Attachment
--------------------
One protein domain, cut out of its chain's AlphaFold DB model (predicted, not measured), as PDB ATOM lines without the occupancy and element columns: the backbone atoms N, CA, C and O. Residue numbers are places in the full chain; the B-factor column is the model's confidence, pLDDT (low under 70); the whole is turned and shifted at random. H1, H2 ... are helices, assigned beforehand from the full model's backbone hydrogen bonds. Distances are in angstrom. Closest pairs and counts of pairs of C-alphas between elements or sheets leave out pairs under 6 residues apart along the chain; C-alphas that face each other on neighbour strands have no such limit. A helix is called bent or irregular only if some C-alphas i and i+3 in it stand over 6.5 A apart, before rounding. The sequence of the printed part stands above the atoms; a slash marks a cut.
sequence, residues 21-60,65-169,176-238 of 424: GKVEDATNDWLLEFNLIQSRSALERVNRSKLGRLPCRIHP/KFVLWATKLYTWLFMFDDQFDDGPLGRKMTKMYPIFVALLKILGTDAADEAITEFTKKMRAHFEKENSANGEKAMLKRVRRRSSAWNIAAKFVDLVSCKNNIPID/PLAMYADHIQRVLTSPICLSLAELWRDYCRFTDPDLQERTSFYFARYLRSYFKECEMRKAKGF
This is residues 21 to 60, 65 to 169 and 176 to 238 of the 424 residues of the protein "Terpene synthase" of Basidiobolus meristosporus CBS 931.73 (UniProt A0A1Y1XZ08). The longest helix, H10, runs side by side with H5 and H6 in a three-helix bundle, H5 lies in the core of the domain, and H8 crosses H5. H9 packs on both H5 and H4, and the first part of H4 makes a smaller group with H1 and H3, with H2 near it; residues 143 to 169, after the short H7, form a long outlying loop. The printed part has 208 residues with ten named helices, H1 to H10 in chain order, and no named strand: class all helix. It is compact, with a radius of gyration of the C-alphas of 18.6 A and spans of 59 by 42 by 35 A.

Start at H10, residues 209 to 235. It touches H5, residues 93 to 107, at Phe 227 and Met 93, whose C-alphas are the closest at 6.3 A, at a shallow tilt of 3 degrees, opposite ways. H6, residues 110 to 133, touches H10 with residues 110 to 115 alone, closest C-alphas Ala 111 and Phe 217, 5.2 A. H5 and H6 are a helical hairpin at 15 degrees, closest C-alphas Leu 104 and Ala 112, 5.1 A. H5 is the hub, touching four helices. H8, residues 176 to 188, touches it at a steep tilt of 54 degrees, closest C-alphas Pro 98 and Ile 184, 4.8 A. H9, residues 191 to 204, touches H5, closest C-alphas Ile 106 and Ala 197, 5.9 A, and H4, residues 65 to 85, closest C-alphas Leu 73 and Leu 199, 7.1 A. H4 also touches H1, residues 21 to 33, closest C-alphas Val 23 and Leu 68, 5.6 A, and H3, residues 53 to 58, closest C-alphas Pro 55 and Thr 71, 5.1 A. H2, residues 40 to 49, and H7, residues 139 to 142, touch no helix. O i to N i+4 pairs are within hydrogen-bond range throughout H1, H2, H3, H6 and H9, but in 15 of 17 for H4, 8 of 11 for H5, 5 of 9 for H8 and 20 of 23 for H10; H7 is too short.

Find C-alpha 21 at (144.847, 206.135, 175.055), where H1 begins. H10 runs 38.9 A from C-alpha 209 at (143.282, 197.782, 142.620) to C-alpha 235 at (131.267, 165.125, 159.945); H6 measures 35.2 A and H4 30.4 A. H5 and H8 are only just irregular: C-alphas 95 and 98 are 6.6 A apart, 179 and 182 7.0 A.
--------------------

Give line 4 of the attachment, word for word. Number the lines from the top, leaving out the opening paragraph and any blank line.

Find C-alpha 21 at (144.847, 206.135, 175.055), where H1 begins. H10 runs 38.9 A from C-alpha 209 at (143.282, 197.782, 142.620) to C-alpha 235 at (131.267, 165.125, 159.945); H6 measures 35.2 A and H4 30.4 A. H5 and H8 are only just irregular: C-alphas 95 and 98 are 6.6 A apart, 179 and 182 7.0 A.